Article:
“This decision would put off limits half of the contents of the National Archives,” said Tom Blanton, director of the non-profit National Security Archive.
The majority opinion of a Washington appellate court, issued today, would allow the so-called “deliberative process” exemption to swallow up most of the benefit of the Freedom of Information Act, Blanton said.
“This decision gives total discretion to every bureaucrat to withhold anything they want,” Blanton said. “It turns it into a burqa for bureaucratic obfuscation.”
What’s in the suppressed report?
The defeat on the beaches of Cuba set bitter recriminations between the White House and the agency — and a deep animosity toward JFK himself among anti-Castro exiles and CIA covert operations officers. The report likely contains diatribes of CIA officials against President Kennedy, who declined to provide air cover to the embattled rebels, and the generals of the Joint Chiefs of Staff, who vetted the plan for military plausibility.
(Here’s the National Security Archives summary of the litigation to obtain what is known as Volume 5 of the CIA’s Bay of Pigs History.)
If made public today these angry sentiments might have generated a news story that could have flared through a news cycle or two. That’s not a big concern to an agency that has its share of public relations disasters.
The CIA also has to worry that the lease of the secret history would also give propaganda fodder to the Cuban government, now headed by Raul Castro, who saw action at the Bay of Pigs. The U.S. government’s latest covert effort to undermine Cuba’s government — a secret scheme to create a Cuban Twitter — collapsed in risible failure earlier this year.
“From the Bay of Pigs to the Bay of Tweets,” said Sarah Stephens, a Cuba policy analyst.
Anything that reminds the American taxpayer of Washington’s epic fail on the island south of Key West is not welcome in Langley.
Judge to the Rescue
Judge Brett Kavanaugh, writing for the majority, ruled that because the report was a draft, it contained “predecisional and deliberative” material. The Freedom of Information Act, he declared, allowed withholding of this material in order to encourage candid discussion in governmental deliberations.
But the CIA is not exactly panicked that its analysts today will shy from robust debate because their deliberations might become public in the year 2064. A good argument around the seminar is not all the Agency is hoping to protect.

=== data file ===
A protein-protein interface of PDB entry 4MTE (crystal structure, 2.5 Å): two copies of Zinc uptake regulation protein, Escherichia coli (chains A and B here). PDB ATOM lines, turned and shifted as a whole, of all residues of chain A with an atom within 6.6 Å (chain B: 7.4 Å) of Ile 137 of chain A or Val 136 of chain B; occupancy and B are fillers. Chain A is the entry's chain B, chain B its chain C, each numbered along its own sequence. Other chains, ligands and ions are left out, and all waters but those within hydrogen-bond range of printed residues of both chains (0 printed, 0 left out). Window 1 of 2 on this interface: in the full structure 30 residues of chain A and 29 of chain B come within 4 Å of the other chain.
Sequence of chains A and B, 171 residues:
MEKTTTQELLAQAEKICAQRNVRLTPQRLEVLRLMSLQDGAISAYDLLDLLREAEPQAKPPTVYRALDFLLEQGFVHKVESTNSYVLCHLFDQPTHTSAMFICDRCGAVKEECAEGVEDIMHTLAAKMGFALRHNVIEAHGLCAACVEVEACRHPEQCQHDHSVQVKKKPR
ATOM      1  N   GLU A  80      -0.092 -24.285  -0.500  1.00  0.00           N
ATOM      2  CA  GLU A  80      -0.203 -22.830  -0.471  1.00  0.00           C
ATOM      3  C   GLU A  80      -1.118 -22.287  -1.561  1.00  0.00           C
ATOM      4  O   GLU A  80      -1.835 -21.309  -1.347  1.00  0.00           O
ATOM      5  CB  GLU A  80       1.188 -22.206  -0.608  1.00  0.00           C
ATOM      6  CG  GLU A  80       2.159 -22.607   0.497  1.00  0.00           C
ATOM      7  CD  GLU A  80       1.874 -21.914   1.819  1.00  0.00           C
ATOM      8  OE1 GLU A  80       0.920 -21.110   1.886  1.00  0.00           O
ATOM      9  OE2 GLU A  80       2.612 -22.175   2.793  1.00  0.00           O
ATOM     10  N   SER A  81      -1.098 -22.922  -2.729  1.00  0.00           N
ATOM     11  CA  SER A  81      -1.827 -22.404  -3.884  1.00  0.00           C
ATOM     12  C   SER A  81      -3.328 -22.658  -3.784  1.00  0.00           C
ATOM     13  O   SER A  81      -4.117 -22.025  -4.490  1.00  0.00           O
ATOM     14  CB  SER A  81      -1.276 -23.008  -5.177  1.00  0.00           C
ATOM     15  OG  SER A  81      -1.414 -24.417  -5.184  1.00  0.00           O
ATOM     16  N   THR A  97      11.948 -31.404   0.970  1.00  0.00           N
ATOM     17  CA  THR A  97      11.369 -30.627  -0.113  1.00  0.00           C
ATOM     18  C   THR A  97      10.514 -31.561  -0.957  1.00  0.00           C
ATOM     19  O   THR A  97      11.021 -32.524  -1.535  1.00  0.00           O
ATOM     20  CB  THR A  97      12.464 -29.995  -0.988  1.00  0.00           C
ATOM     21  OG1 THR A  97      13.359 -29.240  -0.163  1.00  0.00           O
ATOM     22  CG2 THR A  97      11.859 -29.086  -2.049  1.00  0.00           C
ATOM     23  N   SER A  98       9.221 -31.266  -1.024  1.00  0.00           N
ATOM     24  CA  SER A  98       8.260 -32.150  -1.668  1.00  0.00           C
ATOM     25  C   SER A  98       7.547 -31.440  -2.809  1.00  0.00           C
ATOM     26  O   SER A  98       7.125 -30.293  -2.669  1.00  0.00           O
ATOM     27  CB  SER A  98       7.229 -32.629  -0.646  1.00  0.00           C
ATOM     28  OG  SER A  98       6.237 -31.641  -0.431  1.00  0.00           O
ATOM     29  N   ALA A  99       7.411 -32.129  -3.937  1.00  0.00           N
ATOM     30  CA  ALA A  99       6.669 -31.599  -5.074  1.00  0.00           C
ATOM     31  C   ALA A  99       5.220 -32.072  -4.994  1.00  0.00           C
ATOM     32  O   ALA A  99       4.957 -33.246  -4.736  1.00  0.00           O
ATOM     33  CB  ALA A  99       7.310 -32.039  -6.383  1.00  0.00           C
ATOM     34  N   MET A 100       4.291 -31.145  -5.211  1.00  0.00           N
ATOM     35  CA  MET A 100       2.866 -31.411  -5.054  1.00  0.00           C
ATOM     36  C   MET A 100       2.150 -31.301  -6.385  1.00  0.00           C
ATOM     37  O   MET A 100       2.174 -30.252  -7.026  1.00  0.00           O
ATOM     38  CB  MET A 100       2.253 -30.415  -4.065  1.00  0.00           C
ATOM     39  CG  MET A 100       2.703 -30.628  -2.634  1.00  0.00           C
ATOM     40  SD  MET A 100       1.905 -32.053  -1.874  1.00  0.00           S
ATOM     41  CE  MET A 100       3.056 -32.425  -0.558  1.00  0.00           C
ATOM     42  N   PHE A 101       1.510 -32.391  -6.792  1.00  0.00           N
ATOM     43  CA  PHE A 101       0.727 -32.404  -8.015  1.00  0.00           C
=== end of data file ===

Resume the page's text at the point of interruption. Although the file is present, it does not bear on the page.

There’s also that thing known as the “black budget.”
What CIA officialdom has to actually worry about in 2014 is how the airing the agency’s dirty laundry might undermine its current budgetary request on Capitol Hill.
With CIA paramilitary operations now commanding billions of dollars around the world, the agency cannot want the already pissed off Senate Intelligence Committee and the Snowden-ized citizenry to be reminded of how catastrophically stupid and destructive CIA paramilitary operations can be.
And how would release of this ancient record discourage people making decisions in Washington today?
Judge Brett Kavanaugh’s opinion (read it here) contends that the deliberative process privilege does not erode over time. In other words, it seems, government officials are entitled to keep their deliberations secret indefinitely. Judge Kavanaugh was appointed by President George W. Bush. Judge Williams was appointed by President Reagan.
In a dissent Judge Judith Rogers, appointed by President Clinton, questioned the justification for withholding the history wholesale when FOIA requires that agencies release non-exempt portions of documents.
Judge Rogers issued a favorable ruling in the first round of my lawsuit, Morley v. CIA, seeking CIA records related to the assassination of President Kennedy.
In a 2007 decision, Rogers ruled for the unanimous majority that the CIA had to turn over addition records related to deceased undercover officer George Joannides. In 1978 Joannides stonewalled JFK investigators about what he knew of contacts between anti-JFK, anti-Castro Cuban exiles and accused assassin Lee Oswald shortly before President Kennedy was killed.
In that case, Rogers ordered the CIA to do more searches for records.
“Even the CIA recognizes that the focus of the [House] committee’s investigation was the relationship between organizations like the DRE and the Kennedy assassination. The evidence proferred by Morley indicates that Joannides was in a position of central importance to such an investigation and was thus covered by its specific subject matter.”
As a result of Rogers’s decision, the CIA was forced to disclose for the first time that Joannides had received a Career Intelligence Medal in 1981, two years after stonewalling congressional JFK investigators about his covert assignment in 1963.
Rogers’s ruling also compelled the agency to release records related to Joannides’s presence in New Orleans in 1964 when the Warren Commission was investigating Oswald’s activities there.
Read Judge Rogers’s December 2007 Court of Appeals decision. (See pp. 11-12 for the quote)
Background on Morley v. CIA
CIA admits undercover officer lived in New Orleans (Nov. 11, 2013)
5 Decades Later Some JFK FIles Still Sealed (Associated Press, Aus. 18. 2013)
Justice Dept. denies CIA officer was honored for coverup (JFK Facts,Dec. 17, 2012)
Court uphold public benefit of disclsoure about CIA officer in JFK story (JFK Facts, June 19, 2013)
CIA Still Cagey About Oswald Mystery (New York Times, October 17, 2009)
Morley v. CIA: Why I sued the CIA for JFK assassination records (JFK Facts, Feb. 23, 2013)
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